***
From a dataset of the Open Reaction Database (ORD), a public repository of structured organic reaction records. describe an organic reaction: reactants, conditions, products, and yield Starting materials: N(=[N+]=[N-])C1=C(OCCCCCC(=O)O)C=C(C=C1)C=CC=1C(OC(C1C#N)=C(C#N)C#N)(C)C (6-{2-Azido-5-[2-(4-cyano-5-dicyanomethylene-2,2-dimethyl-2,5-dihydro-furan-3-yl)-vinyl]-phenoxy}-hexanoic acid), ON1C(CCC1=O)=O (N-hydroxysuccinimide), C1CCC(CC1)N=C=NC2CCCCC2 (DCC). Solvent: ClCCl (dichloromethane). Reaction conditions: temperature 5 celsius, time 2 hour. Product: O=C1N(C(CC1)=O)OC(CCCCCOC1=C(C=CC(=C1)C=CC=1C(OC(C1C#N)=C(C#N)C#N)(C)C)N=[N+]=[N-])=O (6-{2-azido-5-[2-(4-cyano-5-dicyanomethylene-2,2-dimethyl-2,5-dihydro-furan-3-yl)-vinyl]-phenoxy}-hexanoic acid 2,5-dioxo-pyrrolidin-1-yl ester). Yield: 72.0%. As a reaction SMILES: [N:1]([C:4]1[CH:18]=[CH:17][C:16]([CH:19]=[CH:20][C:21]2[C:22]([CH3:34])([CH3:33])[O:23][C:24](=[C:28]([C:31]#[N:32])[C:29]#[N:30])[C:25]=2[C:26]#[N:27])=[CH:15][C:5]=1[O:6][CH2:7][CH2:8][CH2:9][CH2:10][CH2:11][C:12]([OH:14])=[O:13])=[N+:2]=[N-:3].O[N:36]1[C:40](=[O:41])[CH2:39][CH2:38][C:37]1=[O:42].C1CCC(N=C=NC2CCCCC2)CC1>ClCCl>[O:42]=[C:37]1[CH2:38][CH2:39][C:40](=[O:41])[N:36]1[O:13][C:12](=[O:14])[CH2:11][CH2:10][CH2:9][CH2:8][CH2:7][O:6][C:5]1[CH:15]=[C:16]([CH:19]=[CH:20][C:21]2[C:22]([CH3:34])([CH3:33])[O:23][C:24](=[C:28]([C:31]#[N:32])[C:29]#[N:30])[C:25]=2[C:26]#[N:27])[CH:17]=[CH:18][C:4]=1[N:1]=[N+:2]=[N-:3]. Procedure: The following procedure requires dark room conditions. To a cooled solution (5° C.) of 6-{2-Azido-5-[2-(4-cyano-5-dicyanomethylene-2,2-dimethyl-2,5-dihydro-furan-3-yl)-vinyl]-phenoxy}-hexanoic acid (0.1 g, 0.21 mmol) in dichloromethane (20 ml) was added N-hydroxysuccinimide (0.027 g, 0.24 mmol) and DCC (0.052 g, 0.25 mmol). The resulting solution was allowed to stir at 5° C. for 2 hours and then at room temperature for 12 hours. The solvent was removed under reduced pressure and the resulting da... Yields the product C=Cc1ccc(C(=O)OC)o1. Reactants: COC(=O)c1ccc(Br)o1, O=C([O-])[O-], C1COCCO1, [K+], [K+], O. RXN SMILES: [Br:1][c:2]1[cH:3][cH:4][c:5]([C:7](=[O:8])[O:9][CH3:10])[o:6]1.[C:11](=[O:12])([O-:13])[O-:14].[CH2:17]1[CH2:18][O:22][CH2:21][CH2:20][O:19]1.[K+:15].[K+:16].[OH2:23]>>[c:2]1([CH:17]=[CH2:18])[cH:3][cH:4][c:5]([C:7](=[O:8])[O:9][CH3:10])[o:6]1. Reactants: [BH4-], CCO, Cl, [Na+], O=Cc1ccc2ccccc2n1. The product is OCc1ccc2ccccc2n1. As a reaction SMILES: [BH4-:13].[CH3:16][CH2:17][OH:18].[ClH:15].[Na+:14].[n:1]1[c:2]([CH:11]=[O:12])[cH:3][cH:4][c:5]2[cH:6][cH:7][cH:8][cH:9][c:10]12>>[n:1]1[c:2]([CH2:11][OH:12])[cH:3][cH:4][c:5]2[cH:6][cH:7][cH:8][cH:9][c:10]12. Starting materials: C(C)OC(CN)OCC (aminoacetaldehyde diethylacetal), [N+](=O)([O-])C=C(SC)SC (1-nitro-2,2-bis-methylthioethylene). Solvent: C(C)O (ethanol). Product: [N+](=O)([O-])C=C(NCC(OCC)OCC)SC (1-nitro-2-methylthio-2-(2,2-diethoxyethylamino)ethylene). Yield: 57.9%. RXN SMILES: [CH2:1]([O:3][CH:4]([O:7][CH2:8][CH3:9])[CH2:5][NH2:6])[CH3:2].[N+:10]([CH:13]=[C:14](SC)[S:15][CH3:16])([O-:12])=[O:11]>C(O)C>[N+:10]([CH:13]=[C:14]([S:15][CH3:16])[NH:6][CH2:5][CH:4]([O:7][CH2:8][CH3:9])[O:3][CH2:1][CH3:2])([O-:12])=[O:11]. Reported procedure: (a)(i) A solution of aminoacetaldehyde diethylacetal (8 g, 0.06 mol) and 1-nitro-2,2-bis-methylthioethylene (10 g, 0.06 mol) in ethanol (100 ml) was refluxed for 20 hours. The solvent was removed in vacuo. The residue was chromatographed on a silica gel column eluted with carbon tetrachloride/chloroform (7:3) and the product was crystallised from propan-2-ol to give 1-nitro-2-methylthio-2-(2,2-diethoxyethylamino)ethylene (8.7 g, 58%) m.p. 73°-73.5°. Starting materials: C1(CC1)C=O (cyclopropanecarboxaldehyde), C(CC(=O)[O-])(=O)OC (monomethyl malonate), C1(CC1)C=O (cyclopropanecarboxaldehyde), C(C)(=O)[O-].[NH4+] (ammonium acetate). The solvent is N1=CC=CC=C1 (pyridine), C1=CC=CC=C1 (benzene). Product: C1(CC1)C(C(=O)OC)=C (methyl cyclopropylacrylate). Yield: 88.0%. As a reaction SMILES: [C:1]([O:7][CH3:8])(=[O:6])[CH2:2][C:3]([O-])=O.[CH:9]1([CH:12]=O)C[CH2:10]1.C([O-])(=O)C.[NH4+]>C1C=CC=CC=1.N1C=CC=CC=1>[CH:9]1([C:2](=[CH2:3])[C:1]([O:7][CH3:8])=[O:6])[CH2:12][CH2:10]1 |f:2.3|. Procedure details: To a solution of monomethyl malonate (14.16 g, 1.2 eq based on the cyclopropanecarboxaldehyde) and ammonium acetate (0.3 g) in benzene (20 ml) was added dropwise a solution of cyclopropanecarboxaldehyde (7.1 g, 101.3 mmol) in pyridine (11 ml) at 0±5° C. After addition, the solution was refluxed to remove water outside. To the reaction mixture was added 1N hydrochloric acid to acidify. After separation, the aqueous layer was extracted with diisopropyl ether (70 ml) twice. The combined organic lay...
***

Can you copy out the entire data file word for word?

From a dataset of the Open Reaction Database (ORD), a public repository of structured organic reaction records. describe an organic reaction: reactants, conditions, products, and yield Starting materials: N(=[N+]=[N-])C1=C(OCCCCCC(=O)O)C=C(C=C1)C=CC=1C(OC(C1C#N)=C(C#N)C#N)(C)C (6-{2-Azido-5-[2-(4-cyano-5-dicyanomethylene-2,2-dimethyl-2,5-dihydro-furan-3-yl)-vinyl]-phenoxy}-hexanoic acid), ON1C(CCC1=O)=O (N-hydroxysuccinimide), C1CCC(CC1)N=C=NC2CCCCC2 (DCC). Solvent: ClCCl (dichloromethane). Reaction conditions: temperature 5 celsius, time 2 hour. Product: O=C1N(C(CC1)=O)OC(CCCCCOC1=C(C=CC(=C1)C=CC=1C(OC(C1C#N)=C(C#N)C#N)(C)C)N=[N+]=[N-])=O (6-{2-azido-5-[2-(4-cyano-5-dicyanomethylene-2,2-dimethyl-2,5-dihydro-furan-3-yl)-vinyl]-phenoxy}-hexanoic acid 2,5-dioxo-pyrrolidin-1-yl ester). Yield: 72.0%. As a reaction SMILES: [N:1]([C:4]1[CH:18]=[CH:17][C:16]([CH:19]=[CH:20][C:21]2[C:22]([CH3:34])([CH3:33])[O:23][C:24](=[C:28]([C:31]#[N:32])[C:29]#[N:30])[C:25]=2[C:26]#[N:27])=[CH:15][C:5]=1[O:6][CH2:7][CH2:8][CH2:9][CH2:10][CH2:11][C:12]([OH:14])=[O:13])=[N+:2]=[N-:3].O[N:36]1[C:40](=[O:41])[CH2:39][CH2:38][C:37]1=[O:42].C1CCC(N=C=NC2CCCCC2)CC1>ClCCl>[O:42]=[C:37]1[CH2:38][CH2:39][C:40](=[O:41])[N:36]1[O:13][C:12](=[O:14])[CH2:11][CH2:10][CH2:9][CH2:8][CH2:7][O:6][C:5]1[CH:15]=[C:16]([CH:19]=[CH:20][C:21]2[C:22]([CH3:34])([CH3:33])[O:23][C:24](=[C:28]([C:31]#[N:32])[C:29]#[N:30])[C:25]=2[C:26]#[N:27])[CH:17]=[CH:18][C:4]=1[N:1]=[N+:2]=[N-:3]. Procedure: The following procedure requires dark room conditions. To a cooled solution (5° C.) of 6-{2-Azido-5-[2-(4-cyano-5-dicyanomethylene-2,2-dimethyl-2,5-dihydro-furan-3-yl)-vinyl]-phenoxy}-hexanoic acid (0.1 g, 0.21 mmol) in dichloromethane (20 ml) was added N-hydroxysuccinimide (0.027 g, 0.24 mmol) and DCC (0.052 g, 0.25 mmol). The resulting solution was allowed to stir at 5° C. for 2 hours and then at room temperature for 12 hours. The solvent was removed under reduced pressure and the resulting da... Yields the product C=Cc1ccc(C(=O)OC)o1. Reactants: COC(=O)c1ccc(Br)o1, O=C([O-])[O-], C1COCCO1, [K+], [K+], O. RXN SMILES: [Br:1][c:2]1[cH:3][cH:4][c:5]([C:7](=[O:8])[O:9][CH3:10])[o:6]1.[C:11](=[O:12])([O-:13])[O-:14].[CH2:17]1[CH2:18][O:22][CH2:21][CH2:20][O:19]1.[K+:15].[K+:16].[OH2:23]>>[c:2]1([CH:17]=[CH2:18])[cH:3][cH:4][c:5]([C:7](=[O:8])[O:9][CH3:10])[o:6]1. Reactants: [BH4-], CCO, Cl, [Na+], O=Cc1ccc2ccccc2n1. The product is OCc1ccc2ccccc2n1. As a reaction SMILES: [BH4-:13].[CH3:16][CH2:17][OH:18].[ClH:15].[Na+:14].[n:1]1[c:2]([CH:11]=[O:12])[cH:3][cH:4][c:5]2[cH:6][cH:7][cH:8][cH:9][c:10]12>>[n:1]1[c:2]([CH2:11][OH:12])[cH:3][cH:4][c:5]2[cH:6][cH:7][cH:8][cH:9][c:10]12. Starting materials: C(C)OC(CN)OCC (aminoacetaldehyde diethylacetal), [N+](=O)([O-])C=C(SC)SC (1-nitro-2,2-bis-methylthioethylene). Solvent: C(C)O (ethanol). Product: [N+](=O)([O-])C=C(NCC(OCC)OCC)SC (1-nitro-2-methylthio-2-(2,2-diethoxyethylamino)ethylene). Yield: 57.9%. RXN SMILES: [CH2:1]([O:3][CH:4]([O:7][CH2:8][CH3:9])[CH2:5][NH2:6])[CH3:2].[N+:10]([CH:13]=[C:14](SC)[S:15][CH3:16])([O-:12])=[O:11]>C(O)C>[N+:10]([CH:13]=[C:14]([S:15][CH3:16])[NH:6][CH2:5][CH:4]([O:7][CH2:8][CH3:9])[O:3][CH2:1][CH3:2])([O-:12])=[O:11]. Reported procedure: (a)(i) A solution of aminoacetaldehyde diethylacetal (8 g, 0.06 mol) and 1-nitro-2,2-bis-methylthioethylene (10 g, 0.06 mol) in ethanol (100 ml) was refluxed for 20 hours. The solvent was removed in vacuo. The residue was chromatographed on a silica gel column eluted with carbon tetrachloride/chloroform (7:3) and the product was crystallised from propan-2-ol to give 1-nitro-2-methylthio-2-(2,2-diethoxyethylamino)ethylene (8.7 g, 58%) m.p. 73°-73.5°. Starting materials: C1(CC1)C=O (cyclopropanecarboxaldehyde), C(CC(=O)[O-])(=O)OC (monomethyl malonate), C1(CC1)C=O (cyclopropanecarboxaldehyde), C(C)(=O)[O-].[NH4+] (ammonium acetate). The solvent is N1=CC=CC=C1 (pyridine), C1=CC=CC=C1 (benzene). Product: C1(CC1)C(C(=O)OC)=C (methyl cyclopropylacrylate). Yield: 88.0%. As a reaction SMILES: [C:1]([O:7][CH3:8])(=[O:6])[CH2:2][C:3]([O-])=O.[CH:9]1([CH:12]=O)C[CH2:10]1.C([O-])(=O)C.[NH4+]>C1C=CC=CC=1.N1C=CC=CC=1>[CH:9]1([C:2](=[CH2:3])[C:1]([O:7][CH3:8])=[O:6])[CH2:12][CH2:10]1 |f:2.3|. Procedure details: To a solution of monomethyl malonate (14.16 g, 1.2 eq based on the cyclopropanecarboxaldehyde) and ammonium acetate (0.3 g) in benzene (20 ml) was added dropwise a solution of cyclopropanecarboxaldehyde (7.1 g, 101.3 mmol) in pyridine (11 ml) at 0±5° C. After addition, the solution was refluxed to remove water outside. To the reaction mixture was added 1N hydrochloric acid to acidify. After separation, the aqueous layer was extracted with diisopropyl ether (70 ml) twice. The combined organic lay...